The Happy Hoppy Christmas is an IPA, but a rather modest variety of the species. Aromatic hoppy nose with pine and herbs, this continues with a herbal bittersweet mouth feel. Soft grass, mint and some black pepper in the finish. Would be fine with heavy food, the herbs should be able to cut through.

The last one, Helge, is a 10% brewed with cherries. It will have to wait for another day.

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I had looked at the Tivoli web site beforehand, so I knew there were some of the stands worth looking into. Lots of chocolate and dough fried in fat, cute dolls and cool Danish design things to hang on the tree. I passed them all. But then there was a pretty little pavilion promising delicacies from Provence and Canada. I walked in.

The Schoune Brewery had ten of their beers for sale. There were samples to be had, and I had a chat with Andre (?), who is based in Sweden and tries to break into the Scandinavian nmarkets with their brews. Their web site says it’s a farmhouse brewery, but their long list of beers and annual production of a million liters tells me they have grown a bit beyond that.

A spicy tripel, a spicy blond, a beer brewed with maple syrup. Nice attempts of trying new approaches, I decided to buy a few bottles to take home. I’ll come back to more detailed tasting notes when I have tried a full bottle at more appropriate temperatures. (Except for the maple syrup beer, which did not survive the flight..)

There was a range of stronger stuff, too. Maple suryp, herbal teas and lamps. And, a very nice pairing, a fantastic selection of French cured sausages. I bought three – chestnut, duck with green pepper and one flavoured with a mature cheese which name escapes me.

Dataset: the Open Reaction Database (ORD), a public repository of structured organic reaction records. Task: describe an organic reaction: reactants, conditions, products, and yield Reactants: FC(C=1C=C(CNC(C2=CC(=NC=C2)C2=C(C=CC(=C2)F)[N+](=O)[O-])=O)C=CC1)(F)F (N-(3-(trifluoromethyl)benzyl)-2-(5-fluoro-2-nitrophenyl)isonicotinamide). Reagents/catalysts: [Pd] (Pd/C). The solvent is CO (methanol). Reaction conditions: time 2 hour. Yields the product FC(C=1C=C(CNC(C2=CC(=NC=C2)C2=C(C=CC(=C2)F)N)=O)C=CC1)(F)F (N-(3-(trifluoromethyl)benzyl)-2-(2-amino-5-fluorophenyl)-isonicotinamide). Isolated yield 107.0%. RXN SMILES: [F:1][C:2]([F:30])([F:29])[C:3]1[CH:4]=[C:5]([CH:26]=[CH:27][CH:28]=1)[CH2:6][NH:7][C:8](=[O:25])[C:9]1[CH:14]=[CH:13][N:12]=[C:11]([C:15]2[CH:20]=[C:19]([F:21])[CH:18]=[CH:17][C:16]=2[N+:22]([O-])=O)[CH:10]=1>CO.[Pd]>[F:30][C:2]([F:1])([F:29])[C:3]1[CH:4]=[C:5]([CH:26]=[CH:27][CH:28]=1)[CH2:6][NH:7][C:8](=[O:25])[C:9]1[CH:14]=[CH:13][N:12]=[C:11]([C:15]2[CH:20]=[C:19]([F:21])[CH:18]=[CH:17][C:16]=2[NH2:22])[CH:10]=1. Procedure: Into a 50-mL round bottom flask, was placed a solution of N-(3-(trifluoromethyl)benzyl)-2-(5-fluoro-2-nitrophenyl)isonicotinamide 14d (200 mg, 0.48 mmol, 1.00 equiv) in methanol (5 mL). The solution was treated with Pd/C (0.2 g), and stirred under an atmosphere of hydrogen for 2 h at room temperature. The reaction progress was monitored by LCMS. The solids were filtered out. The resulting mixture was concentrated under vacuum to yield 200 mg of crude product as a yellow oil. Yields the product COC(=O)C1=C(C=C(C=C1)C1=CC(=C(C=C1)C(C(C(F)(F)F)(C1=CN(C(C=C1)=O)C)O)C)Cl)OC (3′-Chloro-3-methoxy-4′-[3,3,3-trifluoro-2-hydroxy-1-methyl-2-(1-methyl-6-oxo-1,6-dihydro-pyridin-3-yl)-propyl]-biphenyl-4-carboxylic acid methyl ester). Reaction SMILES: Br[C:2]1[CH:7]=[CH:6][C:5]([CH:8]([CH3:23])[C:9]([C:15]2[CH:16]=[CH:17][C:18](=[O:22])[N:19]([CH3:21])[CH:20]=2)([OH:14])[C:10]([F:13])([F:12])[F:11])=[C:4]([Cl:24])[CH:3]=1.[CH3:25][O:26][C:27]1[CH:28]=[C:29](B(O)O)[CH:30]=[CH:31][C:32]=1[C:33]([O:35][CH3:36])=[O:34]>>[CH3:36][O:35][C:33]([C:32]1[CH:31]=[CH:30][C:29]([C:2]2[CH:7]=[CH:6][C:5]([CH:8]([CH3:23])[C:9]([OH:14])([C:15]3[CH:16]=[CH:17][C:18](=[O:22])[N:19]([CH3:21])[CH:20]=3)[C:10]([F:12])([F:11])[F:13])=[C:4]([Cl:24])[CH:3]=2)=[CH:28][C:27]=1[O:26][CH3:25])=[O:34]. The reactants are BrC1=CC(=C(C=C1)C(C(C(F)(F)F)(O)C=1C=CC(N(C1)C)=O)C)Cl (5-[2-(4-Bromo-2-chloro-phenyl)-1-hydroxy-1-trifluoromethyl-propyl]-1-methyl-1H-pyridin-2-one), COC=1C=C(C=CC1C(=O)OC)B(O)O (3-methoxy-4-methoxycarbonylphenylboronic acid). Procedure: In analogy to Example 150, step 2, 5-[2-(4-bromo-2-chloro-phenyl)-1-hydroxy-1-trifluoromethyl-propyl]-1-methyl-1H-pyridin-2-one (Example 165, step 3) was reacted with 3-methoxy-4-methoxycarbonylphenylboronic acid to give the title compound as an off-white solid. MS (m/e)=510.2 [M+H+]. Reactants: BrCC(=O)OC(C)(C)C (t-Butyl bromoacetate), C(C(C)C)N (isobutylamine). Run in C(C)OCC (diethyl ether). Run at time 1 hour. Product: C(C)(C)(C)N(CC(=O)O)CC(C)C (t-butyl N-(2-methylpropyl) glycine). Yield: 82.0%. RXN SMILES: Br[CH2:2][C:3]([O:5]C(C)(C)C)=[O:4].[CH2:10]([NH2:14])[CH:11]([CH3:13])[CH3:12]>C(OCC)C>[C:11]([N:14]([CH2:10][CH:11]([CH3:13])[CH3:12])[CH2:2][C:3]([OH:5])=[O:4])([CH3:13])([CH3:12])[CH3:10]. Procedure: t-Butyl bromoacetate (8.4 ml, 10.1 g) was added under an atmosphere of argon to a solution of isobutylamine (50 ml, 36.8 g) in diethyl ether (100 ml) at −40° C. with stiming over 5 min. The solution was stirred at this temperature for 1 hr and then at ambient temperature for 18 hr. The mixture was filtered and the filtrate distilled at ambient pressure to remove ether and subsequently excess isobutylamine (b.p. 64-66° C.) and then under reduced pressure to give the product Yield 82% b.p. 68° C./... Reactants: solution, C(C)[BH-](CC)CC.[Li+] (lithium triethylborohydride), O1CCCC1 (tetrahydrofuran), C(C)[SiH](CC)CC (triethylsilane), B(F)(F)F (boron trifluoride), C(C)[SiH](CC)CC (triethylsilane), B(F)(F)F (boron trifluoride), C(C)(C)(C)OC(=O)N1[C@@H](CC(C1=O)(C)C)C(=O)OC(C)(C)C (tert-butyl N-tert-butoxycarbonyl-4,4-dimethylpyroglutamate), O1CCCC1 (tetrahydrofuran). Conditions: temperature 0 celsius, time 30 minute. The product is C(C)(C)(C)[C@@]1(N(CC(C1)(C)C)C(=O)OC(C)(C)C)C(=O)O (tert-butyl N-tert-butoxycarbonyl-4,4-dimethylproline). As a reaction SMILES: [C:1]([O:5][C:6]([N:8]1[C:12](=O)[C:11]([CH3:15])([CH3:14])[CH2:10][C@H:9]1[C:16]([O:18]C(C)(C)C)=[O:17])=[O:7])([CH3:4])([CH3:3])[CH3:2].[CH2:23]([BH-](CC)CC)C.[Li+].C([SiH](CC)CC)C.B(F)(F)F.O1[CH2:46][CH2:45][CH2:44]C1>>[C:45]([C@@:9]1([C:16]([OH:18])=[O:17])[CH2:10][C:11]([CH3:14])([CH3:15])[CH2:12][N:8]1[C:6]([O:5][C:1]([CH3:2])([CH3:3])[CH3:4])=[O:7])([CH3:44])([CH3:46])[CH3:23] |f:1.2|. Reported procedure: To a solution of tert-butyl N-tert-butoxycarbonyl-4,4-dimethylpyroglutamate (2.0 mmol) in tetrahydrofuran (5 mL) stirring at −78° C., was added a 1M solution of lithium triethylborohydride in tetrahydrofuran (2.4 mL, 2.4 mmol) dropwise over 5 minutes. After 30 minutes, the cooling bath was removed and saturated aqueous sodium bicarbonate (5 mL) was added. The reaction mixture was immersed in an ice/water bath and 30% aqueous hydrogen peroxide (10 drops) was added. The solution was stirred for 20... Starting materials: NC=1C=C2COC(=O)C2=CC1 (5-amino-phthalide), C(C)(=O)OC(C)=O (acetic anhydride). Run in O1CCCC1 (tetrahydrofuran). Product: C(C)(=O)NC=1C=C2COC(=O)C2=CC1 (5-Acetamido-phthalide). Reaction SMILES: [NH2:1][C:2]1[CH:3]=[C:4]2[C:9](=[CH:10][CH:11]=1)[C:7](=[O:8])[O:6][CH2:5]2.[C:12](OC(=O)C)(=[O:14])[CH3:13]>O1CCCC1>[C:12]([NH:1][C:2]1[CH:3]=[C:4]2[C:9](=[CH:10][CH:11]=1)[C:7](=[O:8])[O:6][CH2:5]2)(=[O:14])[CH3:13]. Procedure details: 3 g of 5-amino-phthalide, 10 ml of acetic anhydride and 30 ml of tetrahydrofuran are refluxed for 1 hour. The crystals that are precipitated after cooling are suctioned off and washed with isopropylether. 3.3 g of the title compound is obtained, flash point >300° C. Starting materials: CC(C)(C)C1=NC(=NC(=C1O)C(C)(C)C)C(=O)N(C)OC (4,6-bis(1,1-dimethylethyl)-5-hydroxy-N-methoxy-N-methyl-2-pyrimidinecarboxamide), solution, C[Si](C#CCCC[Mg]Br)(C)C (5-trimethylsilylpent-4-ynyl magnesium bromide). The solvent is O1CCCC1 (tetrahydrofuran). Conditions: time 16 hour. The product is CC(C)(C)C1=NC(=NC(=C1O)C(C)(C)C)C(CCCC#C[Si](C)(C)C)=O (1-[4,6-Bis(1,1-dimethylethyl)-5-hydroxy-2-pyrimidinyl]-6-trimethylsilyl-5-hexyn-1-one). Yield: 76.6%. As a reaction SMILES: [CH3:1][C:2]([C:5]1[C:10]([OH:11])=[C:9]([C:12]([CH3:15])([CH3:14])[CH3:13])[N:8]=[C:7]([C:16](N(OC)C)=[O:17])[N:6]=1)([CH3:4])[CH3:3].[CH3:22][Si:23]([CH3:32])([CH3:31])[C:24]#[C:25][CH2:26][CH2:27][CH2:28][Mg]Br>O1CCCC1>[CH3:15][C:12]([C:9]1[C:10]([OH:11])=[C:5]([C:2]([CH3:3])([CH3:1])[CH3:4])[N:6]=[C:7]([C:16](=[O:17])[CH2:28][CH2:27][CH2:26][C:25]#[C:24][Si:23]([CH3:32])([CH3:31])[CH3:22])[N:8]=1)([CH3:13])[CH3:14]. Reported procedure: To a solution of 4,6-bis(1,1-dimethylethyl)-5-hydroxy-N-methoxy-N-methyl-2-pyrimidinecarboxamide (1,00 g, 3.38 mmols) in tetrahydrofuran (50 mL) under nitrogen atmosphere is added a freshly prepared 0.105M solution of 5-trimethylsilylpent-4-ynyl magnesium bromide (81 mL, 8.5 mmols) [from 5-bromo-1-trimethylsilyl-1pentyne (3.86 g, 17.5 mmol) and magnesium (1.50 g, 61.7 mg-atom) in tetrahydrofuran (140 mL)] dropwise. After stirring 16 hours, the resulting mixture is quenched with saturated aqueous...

There are many opportunities for promoting beer in Copenhagen, and the country is filled with beer festivals. The problem is that a small importer might drown among all the fuzz and all the one-offs and extreme beers. To showcase your products in a place like this seems sensible to me.

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Duck in snow

Cold weather for the ducklings

Honestly, they should close down the ice bars in Scandinavia during winter. You know the places where you put on insulated jackets and go into an ice-cold room where you get a vodka drink at an outrageous price. Because right now, we could jus as well pick up a vodka bottle and go outside.

Here in Oslo its been between minus ten and minus twenty for some time now, but luckily it was warmer in Copenhagen earlier this week, when we took along the 1999 soccer team to see København FC humiliate the visiting Greeks. Warmer does not really mean hot, it was fluctuating around the freezing point, but at least we did not have to sit outside in minus twenty.

Tivoli brewpub


We had some hours after finding our hostel, so we took the kids along to the Tivoli garden. A world-famous attraction in the summertime, they also open for some weeks during advent. Most of the attractions are ope, and in addition you have lots of stalls selling handicrafts and other gifts. As it si Denmark, there is food and drink to be had, too, but it is more dominated by mulled wine than beer at this time of the year.

There is, however, a brew pub in Tivoli, and it suited me better to have an inspection there rather than riding the merry-go-round.

There was a cosy lunch restaurant with inside seating, but the bar was more basic.sure, there was a roof, but it was otherwise open to the elements, and the electric heaters in the ceiling were not winning the battle against the cold.

No need to hesitate, then, so I swiftly ordered their two house beers, an unfiltered lager and their Christmas brew.

The lager was hazy gold, with a lively carbonation. Very yeasty aroma. Lots of sweet malt, tastes like the smell of a large brewery. Lovely barley flavour, a little sourness in the aftertaste. This was much better than I had expected, I thing I was lucky to get this beer at its peak.

Because the Christmas brew was not up to much. Lovely deep red beer with a small head. Spicy aroma. Sweet, a bit stale. Prunes, gingerbread, but an unpleasant sourness that turned me off. Some more tender loving care, and this would have been a decent brew.

Well, time to get moving, as there is another place to explore.

The Christmas brew

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Advent calendar

If I put doors on the new shelves, it would make a nifty beer Advent calendar. I have, however, not discussed this with the rest of the household.